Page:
On the 4th of July I spent a few beautiful evening hours on my home stretch of the Potomac River, and had one of the most fun outings I’ve ever had here. Conditions were perfect for wading. The level was low but not too low, and the water was crystal clear. Later in the summer, the grass will take over and the water temperatures will approach bath level. The fishing can still be very good, but it’s less pleasant to be in the water when it gets that way. But for now, perfect. Although the clear water has a down side. You can see below just how well the fish can see me, the camera was completely submerged here. So I find for the most part, some longer casts have good results. There is one notable exception described later in the post.
I’ve been really wanting to entice some smallmouth to poppers and other surface flies. I know lots of people who have great success on the top. But for me — and maybe it’s technique, location or both — I only catch sunfish when I try surface flies. Of all the smallmouth I’ve caught on the fly, I’d say less than 5 percent have come on the surface. If anyone has some advice on how to entice a smallie to the surface without having a sunfish feeding frenzy, please comment here.
So after several sunnies in a row I went back to my go-to fly, the peach wooly bugger from Dead Drift Flies. On my first cast I brought in this beauty, and that was just the beginning. The smallmouth bite was ON, and it was a blast. By the way, this 5-weight Hardy rod is new, and I can’t get over how much fun this rod is. It throws line like a dream, but feels like a 3-weight with a fish on. You feel every tail beat and head shake. Fun, fun, fun.
This was the first Potomac River outing this year where I had far more smallies than panfish. I always catch some tiny smallmouth, and quite a few were what I’d consider large fish for this stretch. But most were about this size, which you smallie hunters know, is plenty big to put up a nice fight!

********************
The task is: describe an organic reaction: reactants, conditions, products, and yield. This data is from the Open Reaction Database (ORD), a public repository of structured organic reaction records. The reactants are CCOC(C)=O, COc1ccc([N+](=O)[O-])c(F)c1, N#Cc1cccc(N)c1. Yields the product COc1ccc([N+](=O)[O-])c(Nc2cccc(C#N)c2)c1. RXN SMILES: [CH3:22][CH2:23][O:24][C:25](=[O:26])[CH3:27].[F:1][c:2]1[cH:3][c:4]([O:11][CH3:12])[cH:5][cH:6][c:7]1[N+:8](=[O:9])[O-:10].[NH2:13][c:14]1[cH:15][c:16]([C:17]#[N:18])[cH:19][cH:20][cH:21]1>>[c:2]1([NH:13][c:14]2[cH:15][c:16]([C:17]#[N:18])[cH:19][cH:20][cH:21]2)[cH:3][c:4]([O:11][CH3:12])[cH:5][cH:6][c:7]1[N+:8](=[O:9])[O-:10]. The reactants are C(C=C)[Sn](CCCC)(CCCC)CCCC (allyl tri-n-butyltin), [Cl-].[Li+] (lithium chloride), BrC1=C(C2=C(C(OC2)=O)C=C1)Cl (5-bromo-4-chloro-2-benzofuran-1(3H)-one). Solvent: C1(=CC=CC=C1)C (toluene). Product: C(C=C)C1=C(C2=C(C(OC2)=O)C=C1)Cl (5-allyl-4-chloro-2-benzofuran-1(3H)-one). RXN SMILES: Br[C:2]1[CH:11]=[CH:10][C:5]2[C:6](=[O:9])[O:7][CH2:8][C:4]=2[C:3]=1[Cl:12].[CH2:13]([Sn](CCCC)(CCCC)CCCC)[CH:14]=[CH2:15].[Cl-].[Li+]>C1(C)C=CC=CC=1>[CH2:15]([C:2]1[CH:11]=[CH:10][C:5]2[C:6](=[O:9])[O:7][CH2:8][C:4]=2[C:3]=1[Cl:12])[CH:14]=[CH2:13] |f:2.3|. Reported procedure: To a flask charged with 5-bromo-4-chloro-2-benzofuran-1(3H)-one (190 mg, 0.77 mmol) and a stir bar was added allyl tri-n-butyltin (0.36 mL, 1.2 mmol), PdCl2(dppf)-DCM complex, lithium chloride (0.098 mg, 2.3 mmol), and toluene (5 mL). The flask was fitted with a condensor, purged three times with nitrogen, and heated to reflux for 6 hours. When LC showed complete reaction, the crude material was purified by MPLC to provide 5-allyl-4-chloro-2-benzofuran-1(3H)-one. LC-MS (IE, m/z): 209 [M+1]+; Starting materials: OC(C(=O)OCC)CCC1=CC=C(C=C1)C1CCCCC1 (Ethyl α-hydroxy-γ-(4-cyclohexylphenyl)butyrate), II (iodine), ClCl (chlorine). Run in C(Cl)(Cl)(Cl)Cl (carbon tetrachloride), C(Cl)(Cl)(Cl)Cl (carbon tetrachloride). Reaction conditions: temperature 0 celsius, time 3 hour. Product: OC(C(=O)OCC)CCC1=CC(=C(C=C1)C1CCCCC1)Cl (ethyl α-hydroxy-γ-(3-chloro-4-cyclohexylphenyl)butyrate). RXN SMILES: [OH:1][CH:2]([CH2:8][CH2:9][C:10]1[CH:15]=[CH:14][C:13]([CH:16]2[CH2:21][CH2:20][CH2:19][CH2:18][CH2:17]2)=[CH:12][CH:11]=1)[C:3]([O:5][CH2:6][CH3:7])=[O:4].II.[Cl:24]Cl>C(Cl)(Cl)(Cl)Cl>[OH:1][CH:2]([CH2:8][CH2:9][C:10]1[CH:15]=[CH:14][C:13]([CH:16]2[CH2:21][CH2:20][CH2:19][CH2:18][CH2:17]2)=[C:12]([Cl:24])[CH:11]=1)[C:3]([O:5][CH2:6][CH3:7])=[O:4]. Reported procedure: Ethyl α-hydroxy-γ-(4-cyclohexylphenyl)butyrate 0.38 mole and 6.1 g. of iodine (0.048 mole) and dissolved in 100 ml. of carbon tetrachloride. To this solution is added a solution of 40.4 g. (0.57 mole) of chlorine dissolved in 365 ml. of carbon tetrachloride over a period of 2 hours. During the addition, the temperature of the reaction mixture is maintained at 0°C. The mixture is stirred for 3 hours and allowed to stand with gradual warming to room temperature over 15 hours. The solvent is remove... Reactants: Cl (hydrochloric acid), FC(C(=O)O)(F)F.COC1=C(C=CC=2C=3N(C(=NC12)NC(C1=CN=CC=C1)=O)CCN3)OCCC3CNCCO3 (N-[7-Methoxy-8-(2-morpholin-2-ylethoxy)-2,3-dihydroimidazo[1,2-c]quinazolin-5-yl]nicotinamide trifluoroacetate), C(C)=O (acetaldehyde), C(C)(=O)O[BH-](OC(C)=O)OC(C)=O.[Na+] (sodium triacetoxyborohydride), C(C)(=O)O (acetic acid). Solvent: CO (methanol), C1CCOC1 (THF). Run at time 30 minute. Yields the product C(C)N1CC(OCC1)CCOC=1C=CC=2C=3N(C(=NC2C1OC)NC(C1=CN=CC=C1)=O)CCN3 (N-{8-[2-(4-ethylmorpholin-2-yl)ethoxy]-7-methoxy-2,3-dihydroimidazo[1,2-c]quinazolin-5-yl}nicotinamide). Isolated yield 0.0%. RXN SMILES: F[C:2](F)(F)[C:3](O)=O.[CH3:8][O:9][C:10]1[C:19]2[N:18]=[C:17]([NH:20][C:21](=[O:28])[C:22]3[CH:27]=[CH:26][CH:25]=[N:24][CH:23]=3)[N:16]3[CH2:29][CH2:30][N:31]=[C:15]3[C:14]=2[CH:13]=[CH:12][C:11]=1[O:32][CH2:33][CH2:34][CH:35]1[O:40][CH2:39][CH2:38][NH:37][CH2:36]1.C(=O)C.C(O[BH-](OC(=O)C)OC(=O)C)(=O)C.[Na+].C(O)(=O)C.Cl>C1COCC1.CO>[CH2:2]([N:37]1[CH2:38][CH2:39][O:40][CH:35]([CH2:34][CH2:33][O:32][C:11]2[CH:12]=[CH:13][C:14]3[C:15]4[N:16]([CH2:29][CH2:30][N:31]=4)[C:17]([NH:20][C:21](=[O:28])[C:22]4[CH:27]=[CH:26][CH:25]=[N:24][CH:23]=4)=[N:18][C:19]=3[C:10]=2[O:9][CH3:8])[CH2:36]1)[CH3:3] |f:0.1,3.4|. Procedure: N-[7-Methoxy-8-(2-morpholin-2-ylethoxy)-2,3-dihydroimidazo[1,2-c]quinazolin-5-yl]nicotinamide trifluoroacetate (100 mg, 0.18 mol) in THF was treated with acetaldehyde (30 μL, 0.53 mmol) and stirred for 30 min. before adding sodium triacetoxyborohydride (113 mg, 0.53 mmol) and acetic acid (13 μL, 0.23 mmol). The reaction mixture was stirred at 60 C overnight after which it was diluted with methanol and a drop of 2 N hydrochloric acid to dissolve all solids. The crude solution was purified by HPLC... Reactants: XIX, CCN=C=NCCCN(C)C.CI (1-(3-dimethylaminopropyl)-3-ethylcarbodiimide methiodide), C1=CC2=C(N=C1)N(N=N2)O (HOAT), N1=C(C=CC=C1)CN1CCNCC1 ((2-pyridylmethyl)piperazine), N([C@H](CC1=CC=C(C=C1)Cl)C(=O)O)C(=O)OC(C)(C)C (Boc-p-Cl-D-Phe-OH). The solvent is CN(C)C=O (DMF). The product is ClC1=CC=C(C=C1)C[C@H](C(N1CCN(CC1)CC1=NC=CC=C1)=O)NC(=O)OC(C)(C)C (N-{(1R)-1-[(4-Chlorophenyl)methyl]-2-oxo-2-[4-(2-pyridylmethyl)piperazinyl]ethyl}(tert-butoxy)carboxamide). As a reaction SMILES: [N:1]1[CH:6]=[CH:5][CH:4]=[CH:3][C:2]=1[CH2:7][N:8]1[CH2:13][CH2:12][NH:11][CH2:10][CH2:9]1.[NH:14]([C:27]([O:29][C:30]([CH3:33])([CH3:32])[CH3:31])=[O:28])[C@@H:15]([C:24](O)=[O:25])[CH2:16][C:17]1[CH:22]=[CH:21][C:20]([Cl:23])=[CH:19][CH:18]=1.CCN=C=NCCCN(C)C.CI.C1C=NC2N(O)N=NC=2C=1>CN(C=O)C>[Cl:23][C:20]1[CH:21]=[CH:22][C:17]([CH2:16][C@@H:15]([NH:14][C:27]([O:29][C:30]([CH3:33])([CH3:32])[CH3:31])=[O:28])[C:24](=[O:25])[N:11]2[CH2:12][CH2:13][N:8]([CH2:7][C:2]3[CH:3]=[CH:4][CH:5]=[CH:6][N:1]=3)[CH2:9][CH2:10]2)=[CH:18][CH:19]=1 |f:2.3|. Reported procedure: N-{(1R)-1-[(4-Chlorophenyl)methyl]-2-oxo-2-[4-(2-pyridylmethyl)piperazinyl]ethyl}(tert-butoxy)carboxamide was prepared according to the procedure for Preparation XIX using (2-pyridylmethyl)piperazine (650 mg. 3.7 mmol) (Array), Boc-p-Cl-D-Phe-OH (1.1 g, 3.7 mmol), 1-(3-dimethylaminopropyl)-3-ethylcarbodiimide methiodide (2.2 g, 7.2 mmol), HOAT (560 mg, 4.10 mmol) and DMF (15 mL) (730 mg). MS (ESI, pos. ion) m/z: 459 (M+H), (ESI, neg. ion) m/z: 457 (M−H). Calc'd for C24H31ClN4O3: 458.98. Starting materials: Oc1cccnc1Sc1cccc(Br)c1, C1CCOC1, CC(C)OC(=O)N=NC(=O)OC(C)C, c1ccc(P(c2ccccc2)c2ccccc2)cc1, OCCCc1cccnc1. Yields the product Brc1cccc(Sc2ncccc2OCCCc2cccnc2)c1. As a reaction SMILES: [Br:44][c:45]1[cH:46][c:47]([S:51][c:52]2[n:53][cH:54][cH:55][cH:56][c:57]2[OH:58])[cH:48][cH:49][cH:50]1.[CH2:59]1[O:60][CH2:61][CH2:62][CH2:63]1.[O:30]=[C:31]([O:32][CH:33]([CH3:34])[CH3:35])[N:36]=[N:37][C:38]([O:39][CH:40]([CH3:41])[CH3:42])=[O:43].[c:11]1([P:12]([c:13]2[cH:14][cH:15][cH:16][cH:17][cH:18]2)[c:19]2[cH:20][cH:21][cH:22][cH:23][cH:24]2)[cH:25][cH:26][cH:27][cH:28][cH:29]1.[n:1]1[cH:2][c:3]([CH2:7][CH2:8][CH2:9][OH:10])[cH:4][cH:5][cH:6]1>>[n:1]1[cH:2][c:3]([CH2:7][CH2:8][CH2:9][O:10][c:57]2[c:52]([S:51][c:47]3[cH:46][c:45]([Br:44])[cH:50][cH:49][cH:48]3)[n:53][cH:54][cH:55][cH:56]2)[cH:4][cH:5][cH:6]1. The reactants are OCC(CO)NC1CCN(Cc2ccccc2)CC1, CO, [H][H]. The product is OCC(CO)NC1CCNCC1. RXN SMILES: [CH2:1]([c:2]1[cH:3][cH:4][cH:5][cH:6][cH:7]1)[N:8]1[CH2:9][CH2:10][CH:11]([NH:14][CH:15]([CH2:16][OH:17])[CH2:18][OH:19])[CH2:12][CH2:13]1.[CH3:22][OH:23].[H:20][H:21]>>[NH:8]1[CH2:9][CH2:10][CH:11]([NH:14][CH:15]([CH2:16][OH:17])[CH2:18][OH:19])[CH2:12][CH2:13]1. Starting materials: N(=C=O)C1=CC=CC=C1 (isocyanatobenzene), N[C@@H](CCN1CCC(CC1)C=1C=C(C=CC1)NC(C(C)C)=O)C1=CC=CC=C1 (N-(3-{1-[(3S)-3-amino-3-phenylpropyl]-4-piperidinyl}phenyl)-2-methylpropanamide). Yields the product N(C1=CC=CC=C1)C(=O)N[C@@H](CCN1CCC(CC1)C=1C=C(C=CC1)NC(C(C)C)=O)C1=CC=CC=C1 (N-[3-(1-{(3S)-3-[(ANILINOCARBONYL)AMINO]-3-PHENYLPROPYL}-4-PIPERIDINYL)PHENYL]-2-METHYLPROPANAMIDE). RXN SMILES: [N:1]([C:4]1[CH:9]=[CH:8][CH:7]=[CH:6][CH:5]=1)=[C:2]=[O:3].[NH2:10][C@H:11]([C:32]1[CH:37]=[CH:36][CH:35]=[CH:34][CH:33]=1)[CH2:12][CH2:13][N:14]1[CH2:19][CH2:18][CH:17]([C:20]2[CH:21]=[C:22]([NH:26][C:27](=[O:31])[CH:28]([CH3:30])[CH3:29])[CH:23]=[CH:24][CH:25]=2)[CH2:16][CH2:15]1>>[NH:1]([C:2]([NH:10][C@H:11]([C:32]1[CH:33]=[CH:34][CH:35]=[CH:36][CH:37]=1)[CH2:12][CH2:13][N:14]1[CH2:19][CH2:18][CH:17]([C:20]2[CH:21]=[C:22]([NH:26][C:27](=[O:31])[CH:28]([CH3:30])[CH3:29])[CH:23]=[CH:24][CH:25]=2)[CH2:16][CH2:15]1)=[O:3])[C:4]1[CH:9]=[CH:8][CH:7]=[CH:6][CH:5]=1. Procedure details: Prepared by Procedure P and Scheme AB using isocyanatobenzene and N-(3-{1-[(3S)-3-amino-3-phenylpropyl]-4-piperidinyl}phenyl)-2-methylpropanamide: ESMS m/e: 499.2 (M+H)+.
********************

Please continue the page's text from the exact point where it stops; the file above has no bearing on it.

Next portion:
The nicest fish of the day, though, was the last of the day. I had waded upstream from the house a ways, and then went across the river a quarter mile or so. It was so beautiful out there, far from either bank, cool water on my legs, the sun setting upstream and fish enthusiastically biting. But, shallow or not, I like to see my feet when I’m wading, and darkness comes quickly when it comes. So I reeled up, secured the fly and admired the setting sun one more time before wading back to shore.
Along the way, now close to the bank and walking parallel with it, I passed three or four holes I fished on my way out with not much luck. I thought I saw a shadow move in the current, but didn’t have a lot of faith in my eyes at dusk. I decided to toss a fly in. I totally half-assed it, though. I never stopped walking, and didn’t even take any fly line out. I just unhooked the wooly bugger from the guide where I secured it earlier, held the rod out to the side and let the fly drop in the water. The shadow immediately slammed the fly. I pinched the fly line to the cork and set the hook, but I think the fish had already done that for me. He jumped four times under the tip of my rod — I basically had only the leader and about a foot of fly line out past the guides. What a great punctuation to a fantastic evening of fishing!